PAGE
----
Review: Navigating by Cell Phone

Driving around a rapidly growing city on unfamiliar streets is not fun.

A wrong turn can land you in a maze of construction detours and bumpy roads. Some residents in Las Vegas' newer communities say stop signs and street names seem to change by the month.

So I tried navigating around town using cell phones loaded with Global Positioning System software. The programs _ VZ Navigator, TeleNav, Garmin Mobile and MapQuest Navigator _ can be downloaded onto phones with GPS chips and cost $9.99 a month.

With up-to-date maps and a comforting, computerized female voice telling me exactly where to go, what could possibly go wrong?

A few things.

First, I expected that because I was using the systems over the air in real time, I would be getting the most up-to-date maps. I was mistaken.


One day, I tried to locate a new bar that was opening at 1205 South Ft. Apache Road, on the west side of town. "Martinis" was giving away, well, free martinis, as long as I could find the place.

While the invitation included a rough map, I could not find the address on any of the systems I tried.

Oddly, MapQuest Navigator could not pinpoint the address, even though it came up on the Web site.

So what's the point of paying $9.99 a month for a navigation system that can't find addresses?

It's a fair question, especially when you can pay $1.79 a call for 411 service at Sprint PCS for a real human being to give you turn-by-turn directions over the phone.

But this is a new, growing city. I suppose these navigation devices are good for places that have been around for a while, right?

Not so fast.

Recently, I used TeleNav to browse by name for the Primm Valley Golf Club in Primm, Nev. (opened in 1997) and the Mountain Falls Golf Club in Pahrump, Nev. (opened in April 2005).

Neither appeared, so I found them the old-fashioned way _ by asking for directions. (Later, when trying out the Garmin Mobile program, I was able to locate both.)

All of the companies said they used map data from Navteq Corp., which Verizon Wireless spokeswoman Jenny Weaver said updated its database quarterly.

Among other hit-and-miss features were the cheap-gas finders (either the prices were different or the location was wrong), Wi-Fi hotspot locaters and TeleNav's traffic detection service.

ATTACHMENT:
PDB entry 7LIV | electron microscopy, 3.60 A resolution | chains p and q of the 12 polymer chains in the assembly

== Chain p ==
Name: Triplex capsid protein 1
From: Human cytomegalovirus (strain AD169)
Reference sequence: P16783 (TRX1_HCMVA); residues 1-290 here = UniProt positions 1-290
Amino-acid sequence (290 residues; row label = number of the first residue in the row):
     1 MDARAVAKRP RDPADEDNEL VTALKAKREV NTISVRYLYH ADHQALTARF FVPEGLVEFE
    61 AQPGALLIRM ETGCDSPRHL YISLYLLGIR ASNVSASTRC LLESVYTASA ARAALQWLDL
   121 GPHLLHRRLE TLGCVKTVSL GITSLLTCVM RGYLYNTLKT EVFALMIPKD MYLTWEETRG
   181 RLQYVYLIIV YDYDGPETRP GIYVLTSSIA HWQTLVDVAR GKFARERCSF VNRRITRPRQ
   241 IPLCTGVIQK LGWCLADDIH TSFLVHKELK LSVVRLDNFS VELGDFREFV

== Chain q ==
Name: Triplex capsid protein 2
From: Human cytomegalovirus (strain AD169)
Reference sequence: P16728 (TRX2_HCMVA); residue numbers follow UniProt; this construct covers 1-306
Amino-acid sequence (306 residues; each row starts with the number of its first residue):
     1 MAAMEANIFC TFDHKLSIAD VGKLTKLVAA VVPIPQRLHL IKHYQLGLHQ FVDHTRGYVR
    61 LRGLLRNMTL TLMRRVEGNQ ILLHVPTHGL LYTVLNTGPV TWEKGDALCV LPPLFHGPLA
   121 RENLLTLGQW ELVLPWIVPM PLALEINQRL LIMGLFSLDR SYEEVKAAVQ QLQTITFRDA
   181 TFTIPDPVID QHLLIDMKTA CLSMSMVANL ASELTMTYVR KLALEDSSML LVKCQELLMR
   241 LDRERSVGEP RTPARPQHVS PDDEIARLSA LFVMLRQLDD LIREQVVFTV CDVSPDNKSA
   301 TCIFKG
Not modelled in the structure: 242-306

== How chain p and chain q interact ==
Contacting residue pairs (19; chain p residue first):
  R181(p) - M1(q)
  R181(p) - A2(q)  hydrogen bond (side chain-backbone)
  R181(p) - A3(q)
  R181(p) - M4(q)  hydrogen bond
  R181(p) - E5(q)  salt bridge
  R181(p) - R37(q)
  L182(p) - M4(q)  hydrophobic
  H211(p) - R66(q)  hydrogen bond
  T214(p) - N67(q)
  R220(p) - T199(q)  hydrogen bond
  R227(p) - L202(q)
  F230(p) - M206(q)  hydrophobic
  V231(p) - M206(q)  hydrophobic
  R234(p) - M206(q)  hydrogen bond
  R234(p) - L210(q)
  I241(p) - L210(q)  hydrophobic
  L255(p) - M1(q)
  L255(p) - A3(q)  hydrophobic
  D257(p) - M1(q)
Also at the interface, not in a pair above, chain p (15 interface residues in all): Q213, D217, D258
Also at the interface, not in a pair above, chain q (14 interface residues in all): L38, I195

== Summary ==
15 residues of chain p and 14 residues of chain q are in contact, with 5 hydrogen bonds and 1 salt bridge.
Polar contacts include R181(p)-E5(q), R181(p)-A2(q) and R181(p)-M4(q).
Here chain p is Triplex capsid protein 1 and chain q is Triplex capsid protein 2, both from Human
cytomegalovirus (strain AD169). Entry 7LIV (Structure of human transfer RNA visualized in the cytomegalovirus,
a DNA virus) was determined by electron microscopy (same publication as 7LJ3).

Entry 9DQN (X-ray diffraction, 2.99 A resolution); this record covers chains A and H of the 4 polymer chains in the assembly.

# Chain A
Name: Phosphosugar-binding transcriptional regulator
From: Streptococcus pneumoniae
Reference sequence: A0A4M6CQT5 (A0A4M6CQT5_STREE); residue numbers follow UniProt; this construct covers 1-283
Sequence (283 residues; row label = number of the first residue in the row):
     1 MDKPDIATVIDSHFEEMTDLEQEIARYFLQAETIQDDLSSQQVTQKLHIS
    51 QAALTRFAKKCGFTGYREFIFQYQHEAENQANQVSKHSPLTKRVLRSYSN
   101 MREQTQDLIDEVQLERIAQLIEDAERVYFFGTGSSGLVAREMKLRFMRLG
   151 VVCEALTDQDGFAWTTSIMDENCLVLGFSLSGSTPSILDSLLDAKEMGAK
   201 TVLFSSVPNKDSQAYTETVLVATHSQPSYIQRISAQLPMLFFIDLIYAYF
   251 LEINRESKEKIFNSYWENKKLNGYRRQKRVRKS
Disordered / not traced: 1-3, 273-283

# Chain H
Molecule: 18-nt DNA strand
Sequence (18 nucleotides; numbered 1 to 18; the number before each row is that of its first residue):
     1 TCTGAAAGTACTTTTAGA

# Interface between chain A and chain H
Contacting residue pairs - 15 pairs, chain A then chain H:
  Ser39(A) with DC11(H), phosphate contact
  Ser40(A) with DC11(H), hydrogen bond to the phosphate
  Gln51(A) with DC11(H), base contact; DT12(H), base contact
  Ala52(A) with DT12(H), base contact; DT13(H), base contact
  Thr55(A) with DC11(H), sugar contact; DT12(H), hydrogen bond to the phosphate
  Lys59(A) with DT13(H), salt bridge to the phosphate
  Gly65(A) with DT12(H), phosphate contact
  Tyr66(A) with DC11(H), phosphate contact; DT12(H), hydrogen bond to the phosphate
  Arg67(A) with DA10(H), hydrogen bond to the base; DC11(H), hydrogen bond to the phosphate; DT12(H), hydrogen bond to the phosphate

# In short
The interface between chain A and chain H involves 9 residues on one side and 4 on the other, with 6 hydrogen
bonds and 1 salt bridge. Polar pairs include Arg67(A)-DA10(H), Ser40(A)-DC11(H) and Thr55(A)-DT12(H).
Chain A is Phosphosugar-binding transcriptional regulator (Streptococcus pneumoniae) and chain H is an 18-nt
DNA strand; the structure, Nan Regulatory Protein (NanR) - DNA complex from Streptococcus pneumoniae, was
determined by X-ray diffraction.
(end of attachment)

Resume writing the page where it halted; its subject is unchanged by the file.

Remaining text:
After raising concerns about missing or incorrect data, TeleNav spokeswoman Mary Beth Lowell said the company was looking at working with more data providers to keep its information updated.

In one instance, I was disappointed by two things at once.

I drove across town to find cheap gas _ and was directed by TeleNav to drive north on the Las Vegas Strip in the evening. As a somewhat experienced local, I knew such a route was insanity _ the Strip would be clogged with taxis, limo-length Hummers and motorists. Overriding the chosen path, when I got to the location, there was a dark, apparently abandoned building where a gas station was supposed to be.

TeleNav's traffic system also was a bit of a mystery. Once, when I was stuck in traffic, it took so long for the information to download to the phone, by the time I cleared the jam it was too late. I also was annoyed at the estimated time of arrival indicator, which simply inched forward as the minutes crawled by and I was at a standstill.

For all the complaining, when an address was actually found, the systems mostly worked fine.

VZ Navigator performed the best on a $149.99 enV phone on the Verizon Wireless network. The directions were clear and the sideways flip phone with full keyboard was the easiest to use with the exception of being unable to toggle between the map mode and the "nav" mode, which gives turn-by-turn directions. (I found out later this could be done using the "CLR" key. Go figure.)

It also was easy to call locations that had listed numbers (say to make reservations), although it took some thumb work to get back into navigation mode.

The next three services I tested out on a Sanyo Katana flip phone, on the Sprint network, which retails online for $29.99 after rebates.

The TeleNav program was the best of these, as its 3-D view and toggle between turn-by-turn directions and the viewer was fairly easy. The grammar used by the computerized female was wonky, however. She insisted I "turn to" an avenue, rather than "turn on" it. A minor point but annoying nonetheless.

As for Garmin and MapQuest, I could not recommend them as tested. The main problem was the power-saving mode that made the screen darker after about 10 seconds. Even with a phone cradle that suction-cupped to the windshield, turning my attention to touching the phone every few seconds was a recipe for disaster.

Then there's the question of whether your phone will work with any of these programs.

I found out my Motorola V3 RAZR on the AT&T network lacks the necessary GPS chip, which means I would have to buy a $100 Bluetooth-enabled GPS accessory that would connect to my phone.

For that price, I'd rather just Google or MapQuest before leaving home.


On the Net:

VZ Navigator:

TeleNav Inc.:

Garmin Mobile:

MapQuest Navigator: